Sunday, May 14, 2017

My Mom

Quick Note: Mother's Day is a hard day for a lot of people. I've done plenty of ruminating on my own experiences with motherhood--the happy and the heartbreaking--so this post is just about my mom. Of course, Mother's Day is also hard for a lot of people who are missing their moms, so feel free to skip this post if that's you. (And also, I'm sorry. That really sucks.)

I've been trying to think about the greatest gifts my mom has given me, the traits that I share with her, the things that I hope my daughters always carry with them, too. My mom has many great qualities, but there are two things that I really hope to emulate in my own parenting:

(1) Her face lights up every time she sees me (or my kids).

I seriously cannot think of a time at any point in my life, where my mom hasn't smiled when she's seen me. That's not to say that we've never had a disagreement or whatever, but she has always made me feel seen and loved.

(2) She's never tried to be perfect.

Don't get me wrong--my mom is lovely and talented and good at lots of things. She is pretty and well put together. But she is not a perfectionist. She never worries about the house being perfectly clean or clothes being perfectly ironed. She goes to yoga twice a week and eats well because she wants to take care of her health and feel good--not because she wants to have a perfect body. She laughs about bad hair days and she shrugs off the occasional dinner disaster. She's not trying to impress anybody. She's easy going in a way that I am not, but that I try to be. She's just pretty chill and she hardly ever snaps at anyone or speaks in an unkind tone, which is certainly more than I can say for myself (Seriously, if my tone were a weapon, I would have slaughtered my husband and several students by now. This is something I'm working on.).

One of my favorite things about my mom is that she gets down on the floor to play with my kids without thinking twice about whether there is laundry to be folded or dishes to be put away. She's focused on what matters and is relaxed about the things that don't matter. She's involved in her church and her community, she's not driven by material possessions or status symbols, she's sympathetic in times of trouble and quick to laugh at funny stories or the hilarious things her granddaughters say.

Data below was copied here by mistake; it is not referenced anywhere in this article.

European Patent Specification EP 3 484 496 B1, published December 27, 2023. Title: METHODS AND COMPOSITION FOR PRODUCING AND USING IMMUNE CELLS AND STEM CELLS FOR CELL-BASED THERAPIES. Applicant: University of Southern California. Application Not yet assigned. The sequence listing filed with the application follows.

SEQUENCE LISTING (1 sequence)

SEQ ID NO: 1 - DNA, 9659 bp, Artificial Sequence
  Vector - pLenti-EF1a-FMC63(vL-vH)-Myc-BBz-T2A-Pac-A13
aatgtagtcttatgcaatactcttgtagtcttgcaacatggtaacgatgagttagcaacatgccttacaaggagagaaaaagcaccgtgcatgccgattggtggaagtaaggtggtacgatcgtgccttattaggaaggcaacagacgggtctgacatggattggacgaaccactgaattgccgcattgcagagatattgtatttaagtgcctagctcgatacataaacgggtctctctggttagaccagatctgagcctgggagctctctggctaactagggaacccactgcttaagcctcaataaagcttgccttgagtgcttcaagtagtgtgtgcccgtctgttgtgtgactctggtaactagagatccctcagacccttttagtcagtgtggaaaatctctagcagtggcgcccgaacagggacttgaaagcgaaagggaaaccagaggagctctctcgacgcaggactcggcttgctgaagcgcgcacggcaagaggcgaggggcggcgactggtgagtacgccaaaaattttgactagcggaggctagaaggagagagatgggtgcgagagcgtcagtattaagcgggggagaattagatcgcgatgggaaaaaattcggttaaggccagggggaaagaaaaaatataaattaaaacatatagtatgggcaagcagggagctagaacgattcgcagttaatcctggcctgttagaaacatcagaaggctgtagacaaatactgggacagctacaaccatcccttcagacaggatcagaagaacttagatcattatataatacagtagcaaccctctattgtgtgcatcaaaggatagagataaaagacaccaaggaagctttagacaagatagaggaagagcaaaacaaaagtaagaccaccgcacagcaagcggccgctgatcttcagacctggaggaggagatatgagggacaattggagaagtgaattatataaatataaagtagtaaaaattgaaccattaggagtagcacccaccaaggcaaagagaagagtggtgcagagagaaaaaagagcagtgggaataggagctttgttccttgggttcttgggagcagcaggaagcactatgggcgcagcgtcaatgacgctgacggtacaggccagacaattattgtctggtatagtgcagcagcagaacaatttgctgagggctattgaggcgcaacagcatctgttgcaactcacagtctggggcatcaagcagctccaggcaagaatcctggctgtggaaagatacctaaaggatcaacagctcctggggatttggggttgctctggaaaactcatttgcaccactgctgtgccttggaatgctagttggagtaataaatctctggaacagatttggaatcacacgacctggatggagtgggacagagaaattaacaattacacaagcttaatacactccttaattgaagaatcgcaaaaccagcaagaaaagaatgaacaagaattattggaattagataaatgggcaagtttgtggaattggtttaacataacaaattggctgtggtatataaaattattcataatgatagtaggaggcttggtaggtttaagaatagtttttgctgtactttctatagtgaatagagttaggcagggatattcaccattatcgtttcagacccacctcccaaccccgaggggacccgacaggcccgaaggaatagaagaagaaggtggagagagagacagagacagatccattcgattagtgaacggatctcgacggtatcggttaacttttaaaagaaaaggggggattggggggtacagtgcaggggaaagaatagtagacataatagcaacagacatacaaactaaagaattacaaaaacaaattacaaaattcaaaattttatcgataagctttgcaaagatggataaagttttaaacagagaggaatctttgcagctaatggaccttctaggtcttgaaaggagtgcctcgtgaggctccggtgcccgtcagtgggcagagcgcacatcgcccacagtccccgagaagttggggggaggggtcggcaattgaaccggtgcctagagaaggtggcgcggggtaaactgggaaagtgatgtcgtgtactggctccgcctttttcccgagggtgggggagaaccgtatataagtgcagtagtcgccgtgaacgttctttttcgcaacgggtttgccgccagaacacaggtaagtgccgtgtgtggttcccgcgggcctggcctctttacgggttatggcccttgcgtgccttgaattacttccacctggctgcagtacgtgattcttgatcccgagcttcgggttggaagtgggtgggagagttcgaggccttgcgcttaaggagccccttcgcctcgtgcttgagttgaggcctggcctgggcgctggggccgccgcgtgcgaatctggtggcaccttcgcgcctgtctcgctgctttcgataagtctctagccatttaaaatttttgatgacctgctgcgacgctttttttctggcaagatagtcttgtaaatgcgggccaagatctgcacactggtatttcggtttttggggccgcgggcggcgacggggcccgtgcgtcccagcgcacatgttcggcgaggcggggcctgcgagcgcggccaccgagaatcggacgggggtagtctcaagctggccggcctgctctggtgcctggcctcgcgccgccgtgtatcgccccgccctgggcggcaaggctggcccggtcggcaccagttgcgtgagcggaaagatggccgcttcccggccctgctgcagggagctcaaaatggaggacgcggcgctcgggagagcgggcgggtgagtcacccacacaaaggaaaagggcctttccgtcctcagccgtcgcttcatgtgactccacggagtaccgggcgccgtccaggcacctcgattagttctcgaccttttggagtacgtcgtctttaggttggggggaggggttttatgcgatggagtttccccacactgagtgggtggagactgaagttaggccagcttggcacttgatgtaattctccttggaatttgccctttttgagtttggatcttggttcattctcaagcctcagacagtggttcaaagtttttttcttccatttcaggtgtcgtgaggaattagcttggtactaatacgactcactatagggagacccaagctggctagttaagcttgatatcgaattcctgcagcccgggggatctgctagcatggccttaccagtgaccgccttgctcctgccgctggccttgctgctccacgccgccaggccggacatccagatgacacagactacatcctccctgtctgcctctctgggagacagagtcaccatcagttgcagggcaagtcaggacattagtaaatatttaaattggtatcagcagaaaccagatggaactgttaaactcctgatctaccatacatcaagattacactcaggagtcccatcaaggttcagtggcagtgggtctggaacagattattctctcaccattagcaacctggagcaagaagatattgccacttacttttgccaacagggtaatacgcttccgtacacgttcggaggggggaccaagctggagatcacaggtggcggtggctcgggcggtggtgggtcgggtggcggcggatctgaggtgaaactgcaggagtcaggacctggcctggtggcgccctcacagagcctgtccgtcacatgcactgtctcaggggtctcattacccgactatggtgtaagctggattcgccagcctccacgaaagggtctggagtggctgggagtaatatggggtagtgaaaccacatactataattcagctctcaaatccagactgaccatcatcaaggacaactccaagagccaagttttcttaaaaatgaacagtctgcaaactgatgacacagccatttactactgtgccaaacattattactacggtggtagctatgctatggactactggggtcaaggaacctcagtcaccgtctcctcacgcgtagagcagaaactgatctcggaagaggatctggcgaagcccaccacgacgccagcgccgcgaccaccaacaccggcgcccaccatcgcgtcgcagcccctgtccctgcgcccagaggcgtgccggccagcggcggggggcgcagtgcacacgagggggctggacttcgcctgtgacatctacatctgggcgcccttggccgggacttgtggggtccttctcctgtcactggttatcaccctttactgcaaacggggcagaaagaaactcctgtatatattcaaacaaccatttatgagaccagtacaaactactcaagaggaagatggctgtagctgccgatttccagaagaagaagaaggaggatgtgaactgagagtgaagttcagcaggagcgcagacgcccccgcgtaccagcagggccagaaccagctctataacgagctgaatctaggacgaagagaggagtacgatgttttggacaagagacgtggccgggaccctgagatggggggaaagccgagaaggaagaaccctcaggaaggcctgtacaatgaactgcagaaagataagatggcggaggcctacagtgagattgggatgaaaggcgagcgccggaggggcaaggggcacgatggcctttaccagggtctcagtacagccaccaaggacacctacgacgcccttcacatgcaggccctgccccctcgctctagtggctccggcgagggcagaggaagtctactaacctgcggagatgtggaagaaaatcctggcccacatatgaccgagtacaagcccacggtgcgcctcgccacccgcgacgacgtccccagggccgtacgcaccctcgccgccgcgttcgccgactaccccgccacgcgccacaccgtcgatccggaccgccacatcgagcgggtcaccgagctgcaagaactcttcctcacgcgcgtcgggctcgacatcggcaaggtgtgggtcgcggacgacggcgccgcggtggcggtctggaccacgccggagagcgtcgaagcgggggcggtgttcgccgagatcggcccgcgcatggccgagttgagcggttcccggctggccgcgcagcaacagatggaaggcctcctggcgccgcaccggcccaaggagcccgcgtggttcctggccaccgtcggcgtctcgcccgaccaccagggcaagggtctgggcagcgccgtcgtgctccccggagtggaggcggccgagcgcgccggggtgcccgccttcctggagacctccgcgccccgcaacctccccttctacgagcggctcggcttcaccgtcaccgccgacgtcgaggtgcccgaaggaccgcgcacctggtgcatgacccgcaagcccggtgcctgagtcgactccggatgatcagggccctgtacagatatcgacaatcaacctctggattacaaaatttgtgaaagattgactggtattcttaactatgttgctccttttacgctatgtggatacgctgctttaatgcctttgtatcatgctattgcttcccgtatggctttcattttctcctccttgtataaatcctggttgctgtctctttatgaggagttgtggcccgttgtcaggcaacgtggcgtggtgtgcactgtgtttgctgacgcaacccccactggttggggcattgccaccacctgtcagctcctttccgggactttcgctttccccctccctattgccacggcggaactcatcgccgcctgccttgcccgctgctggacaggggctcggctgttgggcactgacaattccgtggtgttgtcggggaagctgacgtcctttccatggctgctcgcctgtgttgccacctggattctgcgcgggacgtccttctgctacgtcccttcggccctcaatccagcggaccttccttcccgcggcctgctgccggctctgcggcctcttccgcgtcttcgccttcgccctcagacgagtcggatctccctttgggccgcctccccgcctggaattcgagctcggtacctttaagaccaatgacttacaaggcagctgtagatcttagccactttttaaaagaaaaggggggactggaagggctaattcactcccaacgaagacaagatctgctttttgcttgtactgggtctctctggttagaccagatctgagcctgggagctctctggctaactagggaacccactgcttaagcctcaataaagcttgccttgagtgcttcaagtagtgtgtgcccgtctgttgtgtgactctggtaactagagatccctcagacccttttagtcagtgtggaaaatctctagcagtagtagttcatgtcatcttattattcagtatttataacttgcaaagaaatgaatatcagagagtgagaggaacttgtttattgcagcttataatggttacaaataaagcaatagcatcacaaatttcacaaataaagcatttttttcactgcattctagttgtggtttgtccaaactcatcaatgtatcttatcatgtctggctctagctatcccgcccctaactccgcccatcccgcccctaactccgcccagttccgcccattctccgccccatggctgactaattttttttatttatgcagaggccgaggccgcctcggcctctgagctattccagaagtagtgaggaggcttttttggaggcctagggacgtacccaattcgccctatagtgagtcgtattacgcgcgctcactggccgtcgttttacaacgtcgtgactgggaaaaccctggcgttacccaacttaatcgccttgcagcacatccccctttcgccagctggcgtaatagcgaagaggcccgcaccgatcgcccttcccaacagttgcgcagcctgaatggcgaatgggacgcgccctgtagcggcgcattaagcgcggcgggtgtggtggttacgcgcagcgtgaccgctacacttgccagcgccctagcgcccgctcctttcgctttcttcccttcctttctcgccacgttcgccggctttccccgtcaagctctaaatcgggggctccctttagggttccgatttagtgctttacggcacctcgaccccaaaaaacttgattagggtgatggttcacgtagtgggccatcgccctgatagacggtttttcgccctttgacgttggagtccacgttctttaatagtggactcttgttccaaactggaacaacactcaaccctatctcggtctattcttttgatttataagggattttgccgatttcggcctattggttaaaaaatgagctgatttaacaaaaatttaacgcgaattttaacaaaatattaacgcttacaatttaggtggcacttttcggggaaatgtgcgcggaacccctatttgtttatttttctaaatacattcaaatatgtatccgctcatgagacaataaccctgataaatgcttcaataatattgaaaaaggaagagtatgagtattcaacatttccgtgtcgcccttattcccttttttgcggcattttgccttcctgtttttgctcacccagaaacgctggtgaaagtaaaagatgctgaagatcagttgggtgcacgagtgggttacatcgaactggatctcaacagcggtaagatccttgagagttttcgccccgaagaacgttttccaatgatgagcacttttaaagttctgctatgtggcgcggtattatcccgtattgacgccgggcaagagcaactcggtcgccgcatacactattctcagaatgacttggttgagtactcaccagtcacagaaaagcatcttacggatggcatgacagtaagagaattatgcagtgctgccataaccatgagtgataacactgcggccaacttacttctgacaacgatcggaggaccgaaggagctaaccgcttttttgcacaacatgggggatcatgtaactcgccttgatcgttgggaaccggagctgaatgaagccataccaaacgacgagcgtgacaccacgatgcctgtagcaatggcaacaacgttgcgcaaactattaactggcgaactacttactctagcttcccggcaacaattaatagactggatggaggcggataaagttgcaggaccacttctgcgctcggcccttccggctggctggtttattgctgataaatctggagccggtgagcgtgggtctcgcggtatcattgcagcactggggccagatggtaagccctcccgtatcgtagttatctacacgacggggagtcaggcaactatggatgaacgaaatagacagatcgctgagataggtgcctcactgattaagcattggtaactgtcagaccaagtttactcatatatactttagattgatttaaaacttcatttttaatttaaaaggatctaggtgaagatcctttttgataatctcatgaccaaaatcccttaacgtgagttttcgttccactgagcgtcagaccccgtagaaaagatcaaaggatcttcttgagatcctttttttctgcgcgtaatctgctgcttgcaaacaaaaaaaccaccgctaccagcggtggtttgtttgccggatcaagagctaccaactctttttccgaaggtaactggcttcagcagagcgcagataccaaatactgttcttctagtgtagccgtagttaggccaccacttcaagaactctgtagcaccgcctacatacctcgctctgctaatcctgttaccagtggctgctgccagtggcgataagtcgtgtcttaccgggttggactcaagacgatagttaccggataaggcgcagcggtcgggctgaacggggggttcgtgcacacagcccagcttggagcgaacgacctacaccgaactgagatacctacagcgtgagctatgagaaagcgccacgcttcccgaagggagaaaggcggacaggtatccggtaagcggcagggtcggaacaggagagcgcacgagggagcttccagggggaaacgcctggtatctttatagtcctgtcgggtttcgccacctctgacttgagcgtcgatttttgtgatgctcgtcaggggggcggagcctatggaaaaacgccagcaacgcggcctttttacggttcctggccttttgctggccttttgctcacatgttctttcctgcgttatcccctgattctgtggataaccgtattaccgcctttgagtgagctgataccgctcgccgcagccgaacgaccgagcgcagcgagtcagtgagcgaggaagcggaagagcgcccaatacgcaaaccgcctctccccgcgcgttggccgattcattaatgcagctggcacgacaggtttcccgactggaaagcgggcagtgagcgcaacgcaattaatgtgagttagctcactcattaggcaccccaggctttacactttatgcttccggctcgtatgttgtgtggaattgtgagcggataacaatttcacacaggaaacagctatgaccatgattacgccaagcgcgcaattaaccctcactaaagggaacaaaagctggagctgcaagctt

My mom has shown me by example that there is no need to do it all, that picking and choosing what is important is the best way to live your life. She's gives her time to lots of charitable organizations, she's good at her job, and she spends as much time as possible with her grandkids.

It took me a long time to realize that my mom did stuff besides be my mom, but it wasn't because she wasn't doing it. It was because I was completely self-centered and perhaps a little dense, but my mom has always been involved in things or had hobbies or projects that weren't necessarily focused on us (although she did sew many of my Christmas and Easter dresses when I was little). I never felt pressured by her to be a certain way or accomplish certain things.

It's only in recent years that I've become aware of how lucky I am that I wasn't raised by a perfectionist. I didn't want to disappoint my parents, but I never thought they were expecting perfection from me. I knew that they wanted me to do my best and to be kind and to have fun, and I hope that I teach my daughters the same thing.  I don't want them to think they have to look a certain way or act a certain way or achieve a certain thing in order to make me happy.

And I feel lucky that I've learned by example that perfectionism isn't something that kids want or need from a mom. I am not the mom who has a perfect homecooked meal on the table every night. I am not the mom who has laundry put away the moment it comes out of the dryer. And honestly? I think those are great things, and they are some people's love language, but just not mine.

I will do my best, though, to make sure that my face lights up when my kids walk in the room, and that I don't stress out about the stuff that doesn't get done because we've prioritized a board game or a stack of books or playing dress up.

There will always be stuff that doesn't get done or isn't perfectly clean or put away, and it will be fine. I know because I've seen it. People come over to my mom's for dinner and she'll grumble a little because mail will be piled on the china hutch and Dad's crap will be on one side of the table, but it doesn't matter. No one cares.

Happiness doesn't come from perfection or some kind of image of perfection. Really, it just comes from hanging out with my mom, and the way she smiles when we enter the room. That is such a gift that she's given me. And I hope thirty years from now, that my kids can say the same thing.

6 comments:

  1. "how lucky I am that I wasn't raised by a perfectionist. "

    Funny, I was thinking EXACTLY THIS earlier today.

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  2. Oh your mom seems like just a lovely, lovely person.

    What a sweet post.

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  3. Preach. So thankful for a mom who loves more than she expects.

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  4. I'm glad you get to spend lots of time with your wonderful mom!

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